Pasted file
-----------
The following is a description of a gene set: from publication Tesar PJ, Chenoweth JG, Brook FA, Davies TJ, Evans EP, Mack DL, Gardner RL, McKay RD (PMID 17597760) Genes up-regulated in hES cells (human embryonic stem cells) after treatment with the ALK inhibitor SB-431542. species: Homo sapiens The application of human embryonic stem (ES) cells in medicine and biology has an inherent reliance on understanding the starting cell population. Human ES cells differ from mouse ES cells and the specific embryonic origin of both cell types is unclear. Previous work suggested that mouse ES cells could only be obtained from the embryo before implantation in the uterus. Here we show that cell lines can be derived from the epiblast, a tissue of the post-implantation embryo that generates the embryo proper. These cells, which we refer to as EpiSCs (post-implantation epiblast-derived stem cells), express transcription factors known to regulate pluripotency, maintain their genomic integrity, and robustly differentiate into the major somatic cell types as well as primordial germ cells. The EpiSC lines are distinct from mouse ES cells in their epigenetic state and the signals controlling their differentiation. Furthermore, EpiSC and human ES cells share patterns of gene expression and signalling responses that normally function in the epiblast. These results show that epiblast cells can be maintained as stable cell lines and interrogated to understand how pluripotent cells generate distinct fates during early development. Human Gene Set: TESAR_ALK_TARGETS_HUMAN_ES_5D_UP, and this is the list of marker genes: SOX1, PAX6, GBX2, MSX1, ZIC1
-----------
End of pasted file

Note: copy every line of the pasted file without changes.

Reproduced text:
The following is a description of a gene set: from publication Tesar PJ, Chenoweth JG, Brook FA, Davies TJ, Evans EP, Mack DL, Gardner RL, McKay RD (PMID 17597760) Genes up-regulated in hES cells (human embryonic stem cells) after treatment with the ALK inhibitor SB-431542. species: Homo sapiens The application of human embryonic stem (ES) cells in medicine and biology has an inherent reliance on understanding the starting cell population. Human ES cells differ from mouse ES cells and the specific embryonic origin of both cell types is unclear. Previous work suggested that mouse ES cells could only be obtained from the embryo before implantation in the uterus. Here we show that cell lines can be derived from the epiblast, a tissue of the post-implantation embryo that generates the embryo proper. These cells, which we refer to as EpiSCs (post-implantation epiblast-derived stem cells), express transcription factors known to regulate pluripotency, maintain their genomic integrity, and robustly differentiate into the major somatic cell types as well as primordial germ cells. The EpiSC lines are distinct from mouse ES cells in their epigenetic state and the signals controlling their differentiation. Furthermore, EpiSC and human ES cells share patterns of gene expression and signalling responses that normally function in the epiblast. These results show that epiblast cells can be maintained as stable cell lines and interrogated to understand how pluripotent cells generate distinct fates during early development. Human Gene Set: TESAR_ALK_TARGETS_HUMAN_ES_5D_UP, and this is the list of marker genes: SOX1, PAX6, GBX2, MSX1, ZIC1